Archive: Dog Bites Back – Interview with DJ Magazine 28-08-96

Dog Bites Back
[ extract of an interview with The Black Dog ]

[The Black Dog]: “Every human is capable of feeling a whole heap of emotions, but so little contemporary music seems to address them.”

[DJ Magazine]: So can ‘Music For Adverts’ address this heap of emotions? Especially when many of the tracks are very short (the tribal ambiance of ‘Harpo’ is a mere 0:40, whereas the penultimate blipvert ‘Wot’ clocks in at just 0:34). Why is this, do you get bored easily? Or did you have to edit out one hundred other ideas to fit 20 on one album?

“The ‘short tracks’ are an attempt to show that you can have a short simple piece of music that will communicate Itself fully within 38 seconds. About the length of an average advert. Too many people stretch their Ideas out Into boring fifteen minute megamixes. I prefer not to. As David Byrne says In ‘Psycho Killer’ by Talking Heads: ‘Say something once, why say it again?’.

“On the other tip, yes, I built up a huge collection of material in the year and half of that was putting the album together. So a bit of squeezing was inevitable. I hope it’s not too obvious. And no, I don’t get bored very easily. I have the tenacity of a terrier, when I sink my teeth into something.”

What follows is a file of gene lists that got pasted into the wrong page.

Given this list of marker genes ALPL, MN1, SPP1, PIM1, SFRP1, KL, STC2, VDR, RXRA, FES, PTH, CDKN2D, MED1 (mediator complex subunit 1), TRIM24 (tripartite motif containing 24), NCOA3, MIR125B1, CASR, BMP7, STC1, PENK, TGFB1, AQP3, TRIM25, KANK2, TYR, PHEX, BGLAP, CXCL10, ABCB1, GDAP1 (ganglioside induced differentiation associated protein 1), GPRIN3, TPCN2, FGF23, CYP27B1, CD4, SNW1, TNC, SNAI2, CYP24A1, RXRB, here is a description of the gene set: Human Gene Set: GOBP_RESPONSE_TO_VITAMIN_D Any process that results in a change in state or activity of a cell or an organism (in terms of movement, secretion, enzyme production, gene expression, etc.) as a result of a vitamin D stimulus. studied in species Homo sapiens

Getting back to the adverts – what’s an advert without a message? Black Dog does things more subtly than, say Shake’N’Vac as all the tracks on the new album are Instrumental. So I wondered if vocalists were of interest to him and which he’d like to work with.

“There ARE some vocalists that I’d like to work with. I just hope they’ll allow me to use them out of a ‘lyrical’ content. I’ve been itching to work with Laurie Anderson for ages, as she has a unique way with the spoken word, and would prebably be up for some ‘experimentation’. And, I definitely feel I could do something constructive, beautiful even, with a female soprano. Something which would exist beyond the level of ‘lyrical content’. One singer (who shall remain nameless) threw a temper tantrum, and accused me of ‘Just using my voice as an instrument’. That’s what it is, isn’t it?”

“I’ve really no desire to write cheezy songs which appeal to cheap emotions, just for ‘the sake of it’. Call me pretentious or up my own arse, If you like, but I’ve set my sights on worthier, more lofty goals.”

So have any instrumental bands particularly inspired you? The Art of Noise maybe, The Tornadoes even?